Q. You find this system of a subdivision into districts a great convenience and at the same time a great security ?-A. It is a great convenience to citizens and at the same time a security for the ballot.
Q. May not that system of a subdivision of voting districts be carried further and to such an extent that the voters being few, and, therefore, readily ascertained and identified, the casting of an illegal vote would be almost impossible ?-A. I sbould say that thatwould be probable, and tbat the percentage of fraud would be so inappreciable as to be almost nothing
By Mr. BLAIR: Q. For what period has this board of registration existed ?-A. It was established in 1874. Q. It exists only in the city of Boston ?-A. It exists only in the city
of Boston as a regular organization. There are different laws in rela. tion to registration in the other towns of the State, but the Bostou board is specially organized for the city of Boston.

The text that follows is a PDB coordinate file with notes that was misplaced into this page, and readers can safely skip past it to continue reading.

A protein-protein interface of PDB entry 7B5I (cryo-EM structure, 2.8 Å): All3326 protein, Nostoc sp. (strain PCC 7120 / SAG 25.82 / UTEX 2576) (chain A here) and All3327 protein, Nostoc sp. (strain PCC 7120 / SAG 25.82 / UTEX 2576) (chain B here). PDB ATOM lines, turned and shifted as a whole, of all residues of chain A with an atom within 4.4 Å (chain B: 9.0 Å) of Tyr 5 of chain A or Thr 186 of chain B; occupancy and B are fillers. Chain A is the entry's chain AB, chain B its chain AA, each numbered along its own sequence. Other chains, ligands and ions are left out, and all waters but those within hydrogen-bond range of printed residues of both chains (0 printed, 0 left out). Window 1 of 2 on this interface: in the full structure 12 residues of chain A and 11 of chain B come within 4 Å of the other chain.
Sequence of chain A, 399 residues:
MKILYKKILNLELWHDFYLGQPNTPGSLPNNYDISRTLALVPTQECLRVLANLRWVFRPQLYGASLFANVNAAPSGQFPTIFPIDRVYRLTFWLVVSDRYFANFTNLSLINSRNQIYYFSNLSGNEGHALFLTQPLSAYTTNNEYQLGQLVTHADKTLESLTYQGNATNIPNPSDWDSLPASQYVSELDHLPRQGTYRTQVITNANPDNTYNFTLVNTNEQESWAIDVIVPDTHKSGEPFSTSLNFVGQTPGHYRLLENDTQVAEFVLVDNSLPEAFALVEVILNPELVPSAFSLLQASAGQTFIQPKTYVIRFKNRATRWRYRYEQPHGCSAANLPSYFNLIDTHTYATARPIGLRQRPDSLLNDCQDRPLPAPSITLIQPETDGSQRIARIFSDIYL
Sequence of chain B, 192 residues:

Q. How long have you been connected with it ?-A. Since August, 1877. The vacancy was created in April, but I did not accept the appointment until August.
Q. You have found the operations of this board to be of very great service in purifying the list and in superintending the vote itself ?-A. Yes, sir; the board bas organized a system upon what was originally mere list of names without residences.
Q. I judge from your statements that that which you have founded must be a very efficient organization. I would like to bave you state to us the evils existing prior to the establishment of this board, and the extent to which they have been remedied, so that we may see the efficiency of the machine in practical operation.-A. Perhaps the evils were not of a distinctive but rather of a general character. As